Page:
DISCORDER a guide to CITR 1m 102 cable 100
7A guide to CITR fm 102
*~ PARI e -u\n
102 FM
100 cable
lliiiiill    j i—i
CITR broadcasts daily at 102 FM and 100 cable FM from 7:30 AM to 4:00 AM DISCORDER a guide to CITR 1m 102 cable 100
High Profiles are 45 minute documentary style
music specials, heard Monday through Saturday
evenings at 8:00.
Mark Perry Part II
Little Richard
Velvet Underground
Arts Underground
Cure Rarities
Fast Driving Songs
Billy Bragg
Neville Brothers
Ralph Record Label
Trade Ins Accepted
Second Layer/Sound
Kearney's Albums
Gun Club Rarities
Michael Rother
the DBs
Romantic Not Frantic
The Barracudas
The Rezillos
Banana Supreme Surprise
Mark Stewart
Hot Wax Records
Hello darlings, would you like to semanticize
with me for a while?
In the beginning (i.e. July 1984) there was Propaganda!. He felt it was humourously and ironically appropriate for a program of information
dissemination in the broadcast medium known
as radio. Got that? Me neither. Anyway, then God
saw that there were further semantic possibilities
and decided to call it Propergander!, especially
as He, with his Limey accent, prounced it the
same as Propergander!. Aside from the goon
theory of meaning a well-dressed goose, Propergander!, as the name implies, takes a Good Look
at—anything. To cut a long story short, as the
song goes, I lost my mind, and both names stuck.
Thus, in early August, with cheroot in corner of
mouth and microphones ready for a quick drawl,
the show stumbled into the vast dusty desert
knows as Listenerland.
Propaganda/Propergander is, hopefully, radio
that elicits reaction, that tries to secure an active thinking—and questioning—audience, not
a passive one merely consuming it's daily radio
fodder. It is, hopefully, a program that makes you
listen—whether you want to or not. It tries to do
this through news and public affair stories, interviews, previews, reviews, editorials, live and
recorded music and spoken voice. In short—anything. To date, the most popular items have been
Merry Christmas
live on-air performances by Emily and I, Braineater, as well as interviews with a punk reforestation activist and a local poet. Less popular items
have been some of the more political items, but
I guess we all have our quirks.        ^
Which reminds me. Feedback is important. Do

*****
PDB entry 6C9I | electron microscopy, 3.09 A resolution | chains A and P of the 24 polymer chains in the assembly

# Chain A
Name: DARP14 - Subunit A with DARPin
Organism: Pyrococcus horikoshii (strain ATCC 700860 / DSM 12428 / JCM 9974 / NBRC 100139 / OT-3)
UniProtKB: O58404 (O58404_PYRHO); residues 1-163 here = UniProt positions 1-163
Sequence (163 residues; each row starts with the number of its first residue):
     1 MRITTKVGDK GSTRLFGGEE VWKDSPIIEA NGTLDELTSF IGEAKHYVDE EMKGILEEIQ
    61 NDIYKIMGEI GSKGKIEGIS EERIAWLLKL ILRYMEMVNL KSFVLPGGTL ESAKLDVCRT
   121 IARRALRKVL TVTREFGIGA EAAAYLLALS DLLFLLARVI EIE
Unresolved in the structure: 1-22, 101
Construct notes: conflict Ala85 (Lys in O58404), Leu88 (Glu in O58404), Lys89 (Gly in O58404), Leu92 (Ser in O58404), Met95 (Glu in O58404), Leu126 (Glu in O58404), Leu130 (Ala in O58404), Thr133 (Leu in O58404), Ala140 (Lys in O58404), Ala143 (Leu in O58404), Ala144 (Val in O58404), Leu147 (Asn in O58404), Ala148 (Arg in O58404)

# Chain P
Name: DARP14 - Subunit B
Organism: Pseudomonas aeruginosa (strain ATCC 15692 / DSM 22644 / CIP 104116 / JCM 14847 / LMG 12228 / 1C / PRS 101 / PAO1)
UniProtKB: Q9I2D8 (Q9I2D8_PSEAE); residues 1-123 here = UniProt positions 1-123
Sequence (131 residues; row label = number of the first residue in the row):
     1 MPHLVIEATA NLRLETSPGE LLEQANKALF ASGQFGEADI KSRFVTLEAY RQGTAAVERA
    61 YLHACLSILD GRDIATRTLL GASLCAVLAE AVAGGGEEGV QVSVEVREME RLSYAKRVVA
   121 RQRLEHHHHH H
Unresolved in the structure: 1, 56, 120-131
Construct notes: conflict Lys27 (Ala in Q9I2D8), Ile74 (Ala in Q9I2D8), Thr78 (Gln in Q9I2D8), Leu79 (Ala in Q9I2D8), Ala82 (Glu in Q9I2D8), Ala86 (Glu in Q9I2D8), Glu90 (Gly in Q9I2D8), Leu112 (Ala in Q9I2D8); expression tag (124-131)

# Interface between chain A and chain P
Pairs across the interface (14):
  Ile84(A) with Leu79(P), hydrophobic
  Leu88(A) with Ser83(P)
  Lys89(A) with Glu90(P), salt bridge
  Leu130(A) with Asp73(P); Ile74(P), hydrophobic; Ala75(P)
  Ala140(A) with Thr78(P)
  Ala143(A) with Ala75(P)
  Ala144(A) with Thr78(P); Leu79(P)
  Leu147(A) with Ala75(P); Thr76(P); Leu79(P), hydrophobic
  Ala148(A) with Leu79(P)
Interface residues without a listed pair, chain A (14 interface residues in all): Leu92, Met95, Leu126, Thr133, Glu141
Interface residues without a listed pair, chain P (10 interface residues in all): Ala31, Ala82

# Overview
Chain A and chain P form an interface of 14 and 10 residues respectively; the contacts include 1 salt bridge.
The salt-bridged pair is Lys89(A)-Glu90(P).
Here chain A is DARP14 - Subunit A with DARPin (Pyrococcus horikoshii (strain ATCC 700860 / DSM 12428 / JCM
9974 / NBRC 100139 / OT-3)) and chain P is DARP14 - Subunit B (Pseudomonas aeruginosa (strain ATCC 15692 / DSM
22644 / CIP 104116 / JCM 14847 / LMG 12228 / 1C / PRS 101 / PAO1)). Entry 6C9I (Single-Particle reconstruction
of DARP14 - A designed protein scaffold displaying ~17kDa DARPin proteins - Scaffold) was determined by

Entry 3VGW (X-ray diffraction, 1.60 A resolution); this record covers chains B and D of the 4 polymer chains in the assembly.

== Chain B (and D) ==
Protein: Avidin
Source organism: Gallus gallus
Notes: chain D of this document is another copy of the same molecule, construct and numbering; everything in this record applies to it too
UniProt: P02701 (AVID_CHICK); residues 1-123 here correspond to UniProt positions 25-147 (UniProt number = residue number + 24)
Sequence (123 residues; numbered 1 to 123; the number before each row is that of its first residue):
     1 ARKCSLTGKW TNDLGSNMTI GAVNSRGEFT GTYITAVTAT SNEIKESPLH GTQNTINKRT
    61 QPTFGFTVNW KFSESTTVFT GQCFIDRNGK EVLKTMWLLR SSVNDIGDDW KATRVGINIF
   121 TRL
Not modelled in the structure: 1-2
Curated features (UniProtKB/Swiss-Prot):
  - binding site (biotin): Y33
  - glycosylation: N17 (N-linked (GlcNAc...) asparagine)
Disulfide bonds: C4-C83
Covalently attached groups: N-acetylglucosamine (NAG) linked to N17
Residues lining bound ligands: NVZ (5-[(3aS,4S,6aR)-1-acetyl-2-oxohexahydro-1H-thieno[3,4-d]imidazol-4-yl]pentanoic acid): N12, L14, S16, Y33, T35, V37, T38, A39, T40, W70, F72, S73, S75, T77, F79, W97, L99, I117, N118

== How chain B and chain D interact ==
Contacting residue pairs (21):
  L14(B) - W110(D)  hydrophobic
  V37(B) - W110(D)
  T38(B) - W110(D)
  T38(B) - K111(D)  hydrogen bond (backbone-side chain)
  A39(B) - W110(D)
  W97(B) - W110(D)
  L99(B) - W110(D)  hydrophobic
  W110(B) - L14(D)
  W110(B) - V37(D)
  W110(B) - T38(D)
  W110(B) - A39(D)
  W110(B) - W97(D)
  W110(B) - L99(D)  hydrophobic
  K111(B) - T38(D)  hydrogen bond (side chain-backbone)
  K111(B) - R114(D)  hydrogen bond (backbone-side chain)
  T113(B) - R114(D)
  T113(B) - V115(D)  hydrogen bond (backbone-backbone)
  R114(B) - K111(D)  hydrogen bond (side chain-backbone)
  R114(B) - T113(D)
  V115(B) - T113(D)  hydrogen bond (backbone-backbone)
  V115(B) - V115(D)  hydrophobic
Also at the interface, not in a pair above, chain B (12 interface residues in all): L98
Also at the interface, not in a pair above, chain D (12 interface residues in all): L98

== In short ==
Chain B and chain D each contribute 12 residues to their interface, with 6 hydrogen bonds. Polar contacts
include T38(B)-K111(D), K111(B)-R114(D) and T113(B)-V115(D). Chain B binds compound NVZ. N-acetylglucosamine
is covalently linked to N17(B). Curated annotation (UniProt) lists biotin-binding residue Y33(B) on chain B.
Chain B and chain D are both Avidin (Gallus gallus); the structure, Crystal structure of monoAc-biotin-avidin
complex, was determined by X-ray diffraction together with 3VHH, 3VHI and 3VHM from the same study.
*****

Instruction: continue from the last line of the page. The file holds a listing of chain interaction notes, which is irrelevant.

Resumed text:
phone of write in to say what you did or didn't
like about any Propaganda show (or CITR in
general, for that matter). Taking this listener participation theme a step further, write to the
address below and suggest a feature on anything
that may be of interest to CITR listeners. If you're
an artist of some sort, or you're involved in some
project or other, and you feel you may benefit
from an interview or on-air performance or a story
on the show, let us know about it. Get involved,
even if it's only to recite something interesting
somewhere, or wrote yourself. Yes, even M.A.
honours theses, as long as they're interesting,
dig? Anyone got a trumpet-playing elephant? If
you want your radio food to be tasty, then get
cooking and serve it up yourself.
By the way, keep your eyes peeled for Propaganda/Propergander T-shirts, coming your way
in December.
Be seein' you.
—Mike Johal
6138 SUB Boulevard
UBC, Vancouver, B.C.
V6T 2A5
December 2       George Rochberg: String Quartet No. 7
Paul Dresher: Liquid and Stellar Music
Pepin: 4 Monodies for Flute Solo
Pepin: Symphony No. 2
December 9       Schoenberg: String Quartet—'1897"
Wilhelm Stennhammar: Symphony No. 1
Stockhausen: Mantra for 2 pianos
Poulenc: Harpischord Concerto
December 16      Schoenberg: String Quartet No. 1
Steve Reich: Tehillim
Schoenberg: A Survivor from Warsaw
Srul Irving Glick: I Never Saw Another
Morawetz: Who Has Allowed Us to Suffer?
December 23     Schoenberg: String Quartet No. 2
Benjamin Britten: Saint Nicholas
Gerald Finzi: In Terra Pax
PDQ Bach: A Consort of Carols
Olivier Messiaen: La Nativite
Charles Ives: A Christmas Carol
December 30     Schoenberg: No. 3
Bela Bartok: Piano Concerto No. 2*
Giacomo Manzoni: Masse*
Andriesson: Hoketus (first time in stereo)
Aaron Copland: Short Symphony
Norma Beecroft: Piece for Bob
*MaurizioPollini, piano
Hosted by: Jay Leslie, Ken Jackson And Sandra Thacker
Not only does CITR play great music, but the fingers of the station stretch and
grasp for full coverage of Thunderbird sports. From football to basketball and soccer
and let's not forget hockey, our sports team has the scoop. Why don't you get